Abbot John Trithemius
Abbot John of Tritheim, more often known as Johannes Trithemius, was a wonder of the monastic world. Born into poverty, he developed a love of letters at a young age and ran away from home to pursue his studies in Trier. In 1482, at the age of twenty, he spent a night at the Benedictine monastery of Saint Martin at Sponheim. Continuing on his way the next morning, he encountered a sudden snowstorm that forced him to return for shelter. He took it as a sign that he should remain as a monk. His new brothers must have thought the same, for the following year they elected him as their abbot when he was barely out of the novitiate. Trithemius was a reformer, eager to recover the lost glory of the “golden centuries” of medieval Benedictine life. His monastery belonged to the new Congregation of Bursfeld, a movement of monastic reform, and Trithemius became the congregation’s leading theologian.
Shocked that the monks of Sponheim had gradually sold off their books to support a comfortable (and non-literary) lifestyle, the new abbot immediately set about assembling a library which in just twenty years would become one of the best in Europe. By 1505 he had expanded the collection from 40 books to more than 2000. In addition to the expected Latin works, Trithemius collected texts in Greek, Hebrew, Syriac, Arabic and several European languages. For someone well-known as the author of a treatise entitled In Praise of Scribes, Trithemius did not shun the new technology of printing, for his library included both printed and handwritten works.
In 1505 Trithemius left Sponheim, having wearied his monks with exhortations to learning and better monastic observance, while taxing their finances to build up the library. It was not a happy departure, for Trithemius left without his books and full of bitterness toward many of his former confreres. The next year he became abbot of the monastery of Saint Jacob in Würzburg, where he continued his literary projects until his death in 1516.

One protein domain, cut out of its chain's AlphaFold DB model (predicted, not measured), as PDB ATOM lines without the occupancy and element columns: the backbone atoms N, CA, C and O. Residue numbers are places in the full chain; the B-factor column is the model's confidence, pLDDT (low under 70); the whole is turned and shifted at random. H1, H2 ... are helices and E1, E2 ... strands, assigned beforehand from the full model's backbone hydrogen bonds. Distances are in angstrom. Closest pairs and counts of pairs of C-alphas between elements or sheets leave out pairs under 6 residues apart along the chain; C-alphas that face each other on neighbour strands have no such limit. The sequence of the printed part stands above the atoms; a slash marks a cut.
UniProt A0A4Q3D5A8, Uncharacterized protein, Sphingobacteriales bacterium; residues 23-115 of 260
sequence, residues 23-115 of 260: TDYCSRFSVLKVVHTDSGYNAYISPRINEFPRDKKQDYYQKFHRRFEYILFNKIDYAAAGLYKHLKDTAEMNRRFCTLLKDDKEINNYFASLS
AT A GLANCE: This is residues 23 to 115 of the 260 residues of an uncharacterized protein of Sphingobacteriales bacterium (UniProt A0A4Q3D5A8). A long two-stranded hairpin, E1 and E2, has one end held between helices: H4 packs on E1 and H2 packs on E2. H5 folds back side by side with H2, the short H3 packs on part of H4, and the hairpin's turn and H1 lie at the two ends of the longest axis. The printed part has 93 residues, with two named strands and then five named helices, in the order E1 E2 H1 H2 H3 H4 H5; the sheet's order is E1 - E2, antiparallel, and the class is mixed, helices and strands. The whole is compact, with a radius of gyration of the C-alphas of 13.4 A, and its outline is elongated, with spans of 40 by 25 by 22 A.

This exhibit illustrates Trithemius’ claim to have been one of the leading Christian humanists of his day. Deeply interested in many fields of study, he sought to bring all of human learning to bear on the study of sacred theology. His legacy is complex, as you will discover in the stories told about each book. But in his brilliance and complexity, Trithemius was surely one of the greatest monks of the 1500 year old Benedictine tradition.
I. "Book on the Three Regions of the Cloistered Life and on Spiritual Practice"
II. "Commentary on the Rule of Benedict"
III. "Treatise in Praise of the Holy Mother Anne"
IV. "Two Books of Sermons on the Bursfeld Observance, Book of Mourning
about the Decline of the Order of St. Benedict in Germany"
V. "Compendium or Summary of the First Volume of the Annals or Histories
About the Origin of the Frankish Kings and People"
VI. "In Praise of Scribes"
VII. "A Compelling Story of the First Emergence and Development of the Franks
as They Came into the German Land"
VIII. "Compendium or Summary of the First Volume of the Annals or Histories
About the Origin of the Frankish Kings and People."
IX. "Distinguished Chronicle of the Monastery of Hirsau."
X. "The Annals of Hirsau...Including the History of France and Germany, the
Achievements of the Emperors, Kings, Princes, Bishops, Abbots, and
XI. "Catalogue of Ecclesiastical Authors and Famous People"
XII. "Covered Writing [i.e. cryptography]"
XIII. "Six Books on 'Many Forms of Writing' [i.e. cryptography], to which is
added A Book of the Key to 'Many Forms of Writing'"
XIV. "On the Seven Secondary Intelligences or Spirits that Move the Worlds